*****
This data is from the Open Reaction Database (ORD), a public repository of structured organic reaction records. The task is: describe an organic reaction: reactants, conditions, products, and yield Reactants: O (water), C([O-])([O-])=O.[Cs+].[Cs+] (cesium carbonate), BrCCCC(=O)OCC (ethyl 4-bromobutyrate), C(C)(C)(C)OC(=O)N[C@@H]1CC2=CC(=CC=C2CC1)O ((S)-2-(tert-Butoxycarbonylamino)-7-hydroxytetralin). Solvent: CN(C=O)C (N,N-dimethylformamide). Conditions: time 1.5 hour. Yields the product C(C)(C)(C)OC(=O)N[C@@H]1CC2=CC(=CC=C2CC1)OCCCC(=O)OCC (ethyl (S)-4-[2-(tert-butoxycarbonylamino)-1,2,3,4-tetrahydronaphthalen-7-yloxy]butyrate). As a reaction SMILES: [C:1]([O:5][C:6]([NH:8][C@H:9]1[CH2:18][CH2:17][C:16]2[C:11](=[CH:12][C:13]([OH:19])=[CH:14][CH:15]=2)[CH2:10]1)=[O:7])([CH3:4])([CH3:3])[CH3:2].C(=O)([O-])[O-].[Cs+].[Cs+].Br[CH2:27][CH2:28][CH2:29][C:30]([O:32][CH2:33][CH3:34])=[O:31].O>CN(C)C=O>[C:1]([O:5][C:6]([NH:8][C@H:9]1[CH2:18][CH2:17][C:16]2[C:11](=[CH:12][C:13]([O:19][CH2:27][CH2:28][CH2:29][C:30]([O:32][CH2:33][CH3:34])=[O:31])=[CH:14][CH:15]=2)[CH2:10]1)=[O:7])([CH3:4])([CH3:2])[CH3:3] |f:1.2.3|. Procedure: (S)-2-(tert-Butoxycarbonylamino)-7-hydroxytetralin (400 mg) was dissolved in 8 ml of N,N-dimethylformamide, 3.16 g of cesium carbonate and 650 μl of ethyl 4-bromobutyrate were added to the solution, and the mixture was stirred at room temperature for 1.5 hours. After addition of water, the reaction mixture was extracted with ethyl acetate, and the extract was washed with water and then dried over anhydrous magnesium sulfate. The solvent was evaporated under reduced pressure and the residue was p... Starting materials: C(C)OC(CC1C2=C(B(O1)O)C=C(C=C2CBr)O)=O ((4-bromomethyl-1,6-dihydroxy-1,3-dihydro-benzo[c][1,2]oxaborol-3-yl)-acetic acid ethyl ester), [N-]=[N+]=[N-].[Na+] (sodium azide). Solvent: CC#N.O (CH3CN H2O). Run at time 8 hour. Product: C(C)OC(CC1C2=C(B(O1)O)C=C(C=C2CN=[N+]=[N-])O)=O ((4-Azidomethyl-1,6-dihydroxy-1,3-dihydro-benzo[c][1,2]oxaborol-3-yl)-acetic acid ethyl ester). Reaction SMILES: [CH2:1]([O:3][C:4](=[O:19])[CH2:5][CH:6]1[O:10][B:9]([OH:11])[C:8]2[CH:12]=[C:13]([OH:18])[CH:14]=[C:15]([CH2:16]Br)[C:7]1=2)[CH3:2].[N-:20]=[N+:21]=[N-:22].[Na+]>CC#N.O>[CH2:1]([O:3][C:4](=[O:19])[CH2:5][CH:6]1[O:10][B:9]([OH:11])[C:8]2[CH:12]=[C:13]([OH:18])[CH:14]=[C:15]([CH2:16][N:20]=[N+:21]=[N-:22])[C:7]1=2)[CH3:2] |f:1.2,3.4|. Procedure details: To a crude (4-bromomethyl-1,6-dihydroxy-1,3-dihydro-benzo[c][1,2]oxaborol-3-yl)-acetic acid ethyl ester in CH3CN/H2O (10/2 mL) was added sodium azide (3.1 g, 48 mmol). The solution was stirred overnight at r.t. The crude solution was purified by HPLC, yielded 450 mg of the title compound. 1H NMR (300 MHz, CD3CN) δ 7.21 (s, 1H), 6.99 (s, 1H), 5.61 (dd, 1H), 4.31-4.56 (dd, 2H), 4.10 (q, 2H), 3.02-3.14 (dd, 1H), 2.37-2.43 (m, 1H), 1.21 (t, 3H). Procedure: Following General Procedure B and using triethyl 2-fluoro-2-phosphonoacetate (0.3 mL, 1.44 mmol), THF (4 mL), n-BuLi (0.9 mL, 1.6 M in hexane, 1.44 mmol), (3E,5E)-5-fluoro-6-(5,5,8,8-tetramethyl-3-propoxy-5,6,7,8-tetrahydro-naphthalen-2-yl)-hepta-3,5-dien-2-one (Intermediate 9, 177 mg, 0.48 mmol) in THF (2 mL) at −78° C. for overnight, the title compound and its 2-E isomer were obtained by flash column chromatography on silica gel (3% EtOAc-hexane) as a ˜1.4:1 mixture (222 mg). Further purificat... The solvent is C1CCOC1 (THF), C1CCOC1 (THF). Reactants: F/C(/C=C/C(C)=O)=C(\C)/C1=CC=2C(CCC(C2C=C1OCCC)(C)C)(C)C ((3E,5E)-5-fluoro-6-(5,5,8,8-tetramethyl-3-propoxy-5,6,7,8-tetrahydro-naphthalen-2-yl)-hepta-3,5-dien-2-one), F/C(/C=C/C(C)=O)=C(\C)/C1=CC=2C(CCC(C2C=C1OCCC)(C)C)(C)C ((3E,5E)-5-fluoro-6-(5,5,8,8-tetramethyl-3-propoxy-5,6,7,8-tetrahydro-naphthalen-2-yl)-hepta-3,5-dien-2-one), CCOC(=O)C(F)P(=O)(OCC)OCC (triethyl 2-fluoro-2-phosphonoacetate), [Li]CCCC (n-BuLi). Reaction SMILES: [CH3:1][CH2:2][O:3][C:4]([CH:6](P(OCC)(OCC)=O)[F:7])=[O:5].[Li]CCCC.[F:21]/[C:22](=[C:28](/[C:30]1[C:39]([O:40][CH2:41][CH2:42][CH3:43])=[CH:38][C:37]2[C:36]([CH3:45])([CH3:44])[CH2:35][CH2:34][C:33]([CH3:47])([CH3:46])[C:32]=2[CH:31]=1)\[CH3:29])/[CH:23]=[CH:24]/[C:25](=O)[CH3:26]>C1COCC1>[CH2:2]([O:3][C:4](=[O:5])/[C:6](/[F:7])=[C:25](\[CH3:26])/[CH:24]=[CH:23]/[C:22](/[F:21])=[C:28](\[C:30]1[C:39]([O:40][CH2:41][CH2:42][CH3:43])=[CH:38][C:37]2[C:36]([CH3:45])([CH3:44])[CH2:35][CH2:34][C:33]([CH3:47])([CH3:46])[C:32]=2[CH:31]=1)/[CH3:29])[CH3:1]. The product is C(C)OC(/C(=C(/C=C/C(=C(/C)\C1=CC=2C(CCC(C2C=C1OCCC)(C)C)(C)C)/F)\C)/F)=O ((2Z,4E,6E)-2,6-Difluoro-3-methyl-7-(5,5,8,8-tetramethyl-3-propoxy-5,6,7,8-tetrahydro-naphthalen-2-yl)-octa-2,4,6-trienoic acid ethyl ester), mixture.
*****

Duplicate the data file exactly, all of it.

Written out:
This data is from the Open Reaction Database (ORD), a public repository of structured organic reaction records. The task is: describe an organic reaction: reactants, conditions, products, and yield Reactants: O (water), C([O-])([O-])=O.[Cs+].[Cs+] (cesium carbonate), BrCCCC(=O)OCC (ethyl 4-bromobutyrate), C(C)(C)(C)OC(=O)N[C@@H]1CC2=CC(=CC=C2CC1)O ((S)-2-(tert-Butoxycarbonylamino)-7-hydroxytetralin). Solvent: CN(C=O)C (N,N-dimethylformamide). Conditions: time 1.5 hour. Yields the product C(C)(C)(C)OC(=O)N[C@@H]1CC2=CC(=CC=C2CC1)OCCCC(=O)OCC (ethyl (S)-4-[2-(tert-butoxycarbonylamino)-1,2,3,4-tetrahydronaphthalen-7-yloxy]butyrate). As a reaction SMILES: [C:1]([O:5][C:6]([NH:8][C@H:9]1[CH2:18][CH2:17][C:16]2[C:11](=[CH:12][C:13]([OH:19])=[CH:14][CH:15]=2)[CH2:10]1)=[O:7])([CH3:4])([CH3:3])[CH3:2].C(=O)([O-])[O-].[Cs+].[Cs+].Br[CH2:27][CH2:28][CH2:29][C:30]([O:32][CH2:33][CH3:34])=[O:31].O>CN(C)C=O>[C:1]([O:5][C:6]([NH:8][C@H:9]1[CH2:18][CH2:17][C:16]2[C:11](=[CH:12][C:13]([O:19][CH2:27][CH2:28][CH2:29][C:30]([O:32][CH2:33][CH3:34])=[O:31])=[CH:14][CH:15]=2)[CH2:10]1)=[O:7])([CH3:4])([CH3:2])[CH3:3] |f:1.2.3|. Procedure: (S)-2-(tert-Butoxycarbonylamino)-7-hydroxytetralin (400 mg) was dissolved in 8 ml of N,N-dimethylformamide, 3.16 g of cesium carbonate and 650 μl of ethyl 4-bromobutyrate were added to the solution, and the mixture was stirred at room temperature for 1.5 hours. After addition of water, the reaction mixture was extracted with ethyl acetate, and the extract was washed with water and then dried over anhydrous magnesium sulfate. The solvent was evaporated under reduced pressure and the residue was p... Starting materials: C(C)OC(CC1C2=C(B(O1)O)C=C(C=C2CBr)O)=O ((4-bromomethyl-1,6-dihydroxy-1,3-dihydro-benzo[c][1,2]oxaborol-3-yl)-acetic acid ethyl ester), [N-]=[N+]=[N-].[Na+] (sodium azide). Solvent: CC#N.O (CH3CN H2O). Run at time 8 hour. Product: C(C)OC(CC1C2=C(B(O1)O)C=C(C=C2CN=[N+]=[N-])O)=O ((4-Azidomethyl-1,6-dihydroxy-1,3-dihydro-benzo[c][1,2]oxaborol-3-yl)-acetic acid ethyl ester). Reaction SMILES: [CH2:1]([O:3][C:4](=[O:19])[CH2:5][CH:6]1[O:10][B:9]([OH:11])[C:8]2[CH:12]=[C:13]([OH:18])[CH:14]=[C:15]([CH2:16]Br)[C:7]1=2)[CH3:2].[N-:20]=[N+:21]=[N-:22].[Na+]>CC#N.O>[CH2:1]([O:3][C:4](=[O:19])[CH2:5][CH:6]1[O:10][B:9]([OH:11])[C:8]2[CH:12]=[C:13]([OH:18])[CH:14]=[C:15]([CH2:16][N:20]=[N+:21]=[N-:22])[C:7]1=2)[CH3:2] |f:1.2,3.4|. Procedure details: To a crude (4-bromomethyl-1,6-dihydroxy-1,3-dihydro-benzo[c][1,2]oxaborol-3-yl)-acetic acid ethyl ester in CH3CN/H2O (10/2 mL) was added sodium azide (3.1 g, 48 mmol). The solution was stirred overnight at r.t. The crude solution was purified by HPLC, yielded 450 mg of the title compound. 1H NMR (300 MHz, CD3CN) δ 7.21 (s, 1H), 6.99 (s, 1H), 5.61 (dd, 1H), 4.31-4.56 (dd, 2H), 4.10 (q, 2H), 3.02-3.14 (dd, 1H), 2.37-2.43 (m, 1H), 1.21 (t, 3H). Procedure: Following General Procedure B and using triethyl 2-fluoro-2-phosphonoacetate (0.3 mL, 1.44 mmol), THF (4 mL), n-BuLi (0.9 mL, 1.6 M in hexane, 1.44 mmol), (3E,5E)-5-fluoro-6-(5,5,8,8-tetramethyl-3-propoxy-5,6,7,8-tetrahydro-naphthalen-2-yl)-hepta-3,5-dien-2-one (Intermediate 9, 177 mg, 0.48 mmol) in THF (2 mL) at −78° C. for overnight, the title compound and its 2-E isomer were obtained by flash column chromatography on silica gel (3% EtOAc-hexane) as a ˜1.4:1 mixture (222 mg). Further purificat... The solvent is C1CCOC1 (THF), C1CCOC1 (THF). Reactants: F/C(/C=C/C(C)=O)=C(\C)/C1=CC=2C(CCC(C2C=C1OCCC)(C)C)(C)C ((3E,5E)-5-fluoro-6-(5,5,8,8-tetramethyl-3-propoxy-5,6,7,8-tetrahydro-naphthalen-2-yl)-hepta-3,5-dien-2-one), F/C(/C=C/C(C)=O)=C(\C)/C1=CC=2C(CCC(C2C=C1OCCC)(C)C)(C)C ((3E,5E)-5-fluoro-6-(5,5,8,8-tetramethyl-3-propoxy-5,6,7,8-tetrahydro-naphthalen-2-yl)-hepta-3,5-dien-2-one), CCOC(=O)C(F)P(=O)(OCC)OCC (triethyl 2-fluoro-2-phosphonoacetate), [Li]CCCC (n-BuLi). Reaction SMILES: [CH3:1][CH2:2][O:3][C:4]([CH:6](P(OCC)(OCC)=O)[F:7])=[O:5].[Li]CCCC.[F:21]/[C:22](=[C:28](/[C:30]1[C:39]([O:40][CH2:41][CH2:42][CH3:43])=[CH:38][C:37]2[C:36]([CH3:45])([CH3:44])[CH2:35][CH2:34][C:33]([CH3:47])([CH3:46])[C:32]=2[CH:31]=1)\[CH3:29])/[CH:23]=[CH:24]/[C:25](=O)[CH3:26]>C1COCC1>[CH2:2]([O:3][C:4](=[O:5])/[C:6](/[F:7])=[C:25](\[CH3:26])/[CH:24]=[CH:23]/[C:22](/[F:21])=[C:28](\[C:30]1[C:39]([O:40][CH2:41][CH2:42][CH3:43])=[CH:38][C:37]2[C:36]([CH3:45])([CH3:44])[CH2:35][CH2:34][C:33]([CH3:47])([CH3:46])[C:32]=2[CH:31]=1)/[CH3:29])[CH3:1]. The product is C(C)OC(/C(=C(/C=C/C(=C(/C)\C1=CC=2C(CCC(C2C=C1OCCC)(C)C)(C)C)/F)\C)/F)=O ((2Z,4E,6E)-2,6-Difluoro-3-methyl-7-(5,5,8,8-tetramethyl-3-propoxy-5,6,7,8-tetrahydro-naphthalen-2-yl)-octa-2,4,6-trienoic acid ethyl ester), mixture.